Rolling over is a skill your baby gradually learns as she strengthens her upper body muscles and develops good head and neck control. Eventually she will learn to flip over from her back to her tummy and vice versa. Rolling over is one of your baby’s first steps towards independent movement.
The first time a baby rolls over usually comes as a surprise both for the baby and the parents, but it will soon become one of her favourite tricks. You need to make sure not to leave your baby unattended on the changing table or the bed, just to avoid any unwanted injuries.
When do babies roll over?
There is no specific time when a baby will be able to roll over. The ability to roll over greatly depends on a baby’s weight and the strength of the muscles, which is related to her activity level. This is why some babies can start rolling over at 3 months, while others don’t really get it until they reach 7 months.
As mentioned, it’s possible for babies to roll over as early as 3 months. However, it is usually only a stomach-to-back roll which tends to be an unintentional result of a mini push-up during tummy time. Flipping from back to front requires more strength, and this movement should be mastered by the time your baby reaches 7 months of age.
How to help your baby roll over?
Here are some tips for helping your baby learn to roll over all on her own:
- First of all, make sure your baby gets plenty of tummy time – at least 15 to 20 minutes every day. This will help strengthen the muscles in her back, neck and arms which are required for the big push to roll over. During tummy time, place interesting toys just out of baby’s reach as motivation to roll toward them. You can also get down on the floor next to her to encourage her to roll in order to get closer to you.
- Don’t prop baby on her side. The best thing to do is to sit back and allow your baby to naturally develop those muscles and balance. According to some studies, not putting your baby into positions she couldn’t get into herself, allows her to naturally develop and get stronger, more stable, and more confident in her movements.
- Let your baby spend some time naked on the floor each day. This way babies are free to experiment and move around easier since diapers can restrict the movement in their hips and legs.
- Keep in mind that rolling over is a completely new sensation to your baby and it can be a little shocking or scary at first. That is why you should give lots of encouraging cheers and claps once she does it, letting her know she has done a positive thing. This will encourage her to keep trying.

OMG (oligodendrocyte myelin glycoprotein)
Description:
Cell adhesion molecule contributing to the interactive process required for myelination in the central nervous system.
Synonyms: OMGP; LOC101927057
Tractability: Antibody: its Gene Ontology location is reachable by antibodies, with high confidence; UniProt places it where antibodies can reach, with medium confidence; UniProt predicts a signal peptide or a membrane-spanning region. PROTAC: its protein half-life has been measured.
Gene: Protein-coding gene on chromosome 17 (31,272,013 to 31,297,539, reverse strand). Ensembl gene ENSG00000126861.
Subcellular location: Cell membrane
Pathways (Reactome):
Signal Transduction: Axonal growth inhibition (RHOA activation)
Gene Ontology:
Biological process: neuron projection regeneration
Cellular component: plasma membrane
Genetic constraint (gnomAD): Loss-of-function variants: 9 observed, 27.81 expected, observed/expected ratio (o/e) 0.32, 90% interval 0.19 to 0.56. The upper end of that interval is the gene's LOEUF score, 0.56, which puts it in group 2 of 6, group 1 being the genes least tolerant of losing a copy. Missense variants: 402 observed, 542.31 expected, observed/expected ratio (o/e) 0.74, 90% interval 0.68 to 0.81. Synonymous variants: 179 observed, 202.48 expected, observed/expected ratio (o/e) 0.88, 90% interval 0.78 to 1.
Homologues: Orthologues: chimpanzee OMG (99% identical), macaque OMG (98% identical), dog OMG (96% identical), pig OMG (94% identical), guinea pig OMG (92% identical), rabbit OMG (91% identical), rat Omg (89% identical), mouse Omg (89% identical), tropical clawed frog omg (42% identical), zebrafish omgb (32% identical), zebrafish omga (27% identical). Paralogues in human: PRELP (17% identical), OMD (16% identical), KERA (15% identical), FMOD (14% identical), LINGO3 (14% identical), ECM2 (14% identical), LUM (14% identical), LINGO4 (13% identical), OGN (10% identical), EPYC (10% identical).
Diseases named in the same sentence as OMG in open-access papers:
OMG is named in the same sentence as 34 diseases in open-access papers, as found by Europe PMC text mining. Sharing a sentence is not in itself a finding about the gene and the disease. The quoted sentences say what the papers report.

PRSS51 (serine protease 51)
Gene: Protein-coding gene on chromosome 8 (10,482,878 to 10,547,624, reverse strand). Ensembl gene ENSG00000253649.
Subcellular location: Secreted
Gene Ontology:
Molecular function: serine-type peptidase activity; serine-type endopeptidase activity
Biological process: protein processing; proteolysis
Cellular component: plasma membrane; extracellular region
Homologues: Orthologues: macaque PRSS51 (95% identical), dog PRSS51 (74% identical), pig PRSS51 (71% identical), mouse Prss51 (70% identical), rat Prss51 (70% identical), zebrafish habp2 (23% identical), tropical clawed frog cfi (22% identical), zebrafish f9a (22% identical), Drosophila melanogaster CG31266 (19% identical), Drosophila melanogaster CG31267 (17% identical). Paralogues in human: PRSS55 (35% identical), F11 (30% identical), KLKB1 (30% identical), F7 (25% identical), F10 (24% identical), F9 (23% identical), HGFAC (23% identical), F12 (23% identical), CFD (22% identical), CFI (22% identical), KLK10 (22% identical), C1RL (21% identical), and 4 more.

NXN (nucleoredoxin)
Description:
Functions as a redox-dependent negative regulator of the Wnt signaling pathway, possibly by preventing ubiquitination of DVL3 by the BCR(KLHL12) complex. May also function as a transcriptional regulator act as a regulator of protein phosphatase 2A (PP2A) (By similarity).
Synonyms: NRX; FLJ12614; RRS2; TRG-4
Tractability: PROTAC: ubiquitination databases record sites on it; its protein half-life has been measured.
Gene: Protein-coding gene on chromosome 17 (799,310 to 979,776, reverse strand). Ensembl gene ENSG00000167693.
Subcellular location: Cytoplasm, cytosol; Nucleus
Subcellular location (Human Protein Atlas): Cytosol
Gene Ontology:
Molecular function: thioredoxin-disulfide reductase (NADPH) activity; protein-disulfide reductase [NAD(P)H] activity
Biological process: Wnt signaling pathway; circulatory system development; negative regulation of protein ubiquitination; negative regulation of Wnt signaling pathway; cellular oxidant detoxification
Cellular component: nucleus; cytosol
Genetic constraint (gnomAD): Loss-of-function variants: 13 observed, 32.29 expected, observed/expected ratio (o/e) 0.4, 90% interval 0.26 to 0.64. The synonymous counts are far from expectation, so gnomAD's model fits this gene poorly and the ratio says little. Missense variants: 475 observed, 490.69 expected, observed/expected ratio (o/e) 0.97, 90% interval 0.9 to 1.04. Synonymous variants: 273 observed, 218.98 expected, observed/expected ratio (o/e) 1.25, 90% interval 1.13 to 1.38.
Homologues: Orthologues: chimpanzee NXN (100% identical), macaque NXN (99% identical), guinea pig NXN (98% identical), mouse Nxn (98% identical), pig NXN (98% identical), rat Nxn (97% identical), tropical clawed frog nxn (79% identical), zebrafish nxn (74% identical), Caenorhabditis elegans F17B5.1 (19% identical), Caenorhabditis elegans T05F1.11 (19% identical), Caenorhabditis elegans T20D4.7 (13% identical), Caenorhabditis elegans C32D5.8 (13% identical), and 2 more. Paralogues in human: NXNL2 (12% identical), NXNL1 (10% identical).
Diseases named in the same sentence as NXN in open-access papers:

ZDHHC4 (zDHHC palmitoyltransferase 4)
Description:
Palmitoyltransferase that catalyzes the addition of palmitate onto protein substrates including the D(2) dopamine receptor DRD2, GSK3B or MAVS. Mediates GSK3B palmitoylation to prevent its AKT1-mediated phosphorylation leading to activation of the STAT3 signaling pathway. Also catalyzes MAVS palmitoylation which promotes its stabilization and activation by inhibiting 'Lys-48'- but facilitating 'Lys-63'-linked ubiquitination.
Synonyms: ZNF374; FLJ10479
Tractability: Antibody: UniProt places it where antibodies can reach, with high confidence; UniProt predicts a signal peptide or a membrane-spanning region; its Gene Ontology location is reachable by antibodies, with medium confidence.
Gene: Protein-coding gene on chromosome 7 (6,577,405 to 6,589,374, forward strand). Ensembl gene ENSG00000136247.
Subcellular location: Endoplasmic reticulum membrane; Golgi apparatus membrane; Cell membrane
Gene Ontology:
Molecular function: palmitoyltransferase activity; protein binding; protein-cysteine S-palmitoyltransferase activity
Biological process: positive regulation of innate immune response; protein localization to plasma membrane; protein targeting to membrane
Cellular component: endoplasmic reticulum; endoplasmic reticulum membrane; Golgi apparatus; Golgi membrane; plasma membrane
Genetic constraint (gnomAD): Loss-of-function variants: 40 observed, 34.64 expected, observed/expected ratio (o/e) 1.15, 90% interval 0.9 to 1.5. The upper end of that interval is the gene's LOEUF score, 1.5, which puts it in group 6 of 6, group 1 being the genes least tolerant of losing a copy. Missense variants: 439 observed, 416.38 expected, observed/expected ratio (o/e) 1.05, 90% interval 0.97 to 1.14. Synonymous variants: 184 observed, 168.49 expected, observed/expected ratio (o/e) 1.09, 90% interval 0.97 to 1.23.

What not to worry about
Once your baby starts rolling over, she may do it in her crib at night as well. This shouldn’t concern you, because as your baby gains strength to roll over, she also develops an ability to avoid positions where her breathing is compromised. If you are still worried, you can lay her in her crib with one of the arms extended. This will prevent her from fully flipping onto her tummy.
Also, remember that babies develop at their own pace and some even skip rolling over altogether! And premature babies experience a delay in this and other milestones, which is completely normal. Just make sure you give your baby plenty of opportunities to practice her movements and strengthen those upper body muscles.
If you are concerned about your little one’s development, discuss it with your pediatrician. She might figure out how to roll over a bit later, but if you aren’t seeing any attempts for movement, you might want to get your baby checked and get advice on how to help her.
What's next after baby rolls over?
While your baby is mastering the roll, her neck, back, leg and arm muscles are strengthening. She will later on use those same muscles to sit up – first with your help and then independently. Soon after that she should start crawling, standing up and finally taking her first steps. This is the time when you should babyproof your house and, of course, don’t forget to enjoy every single milestone your little one hits!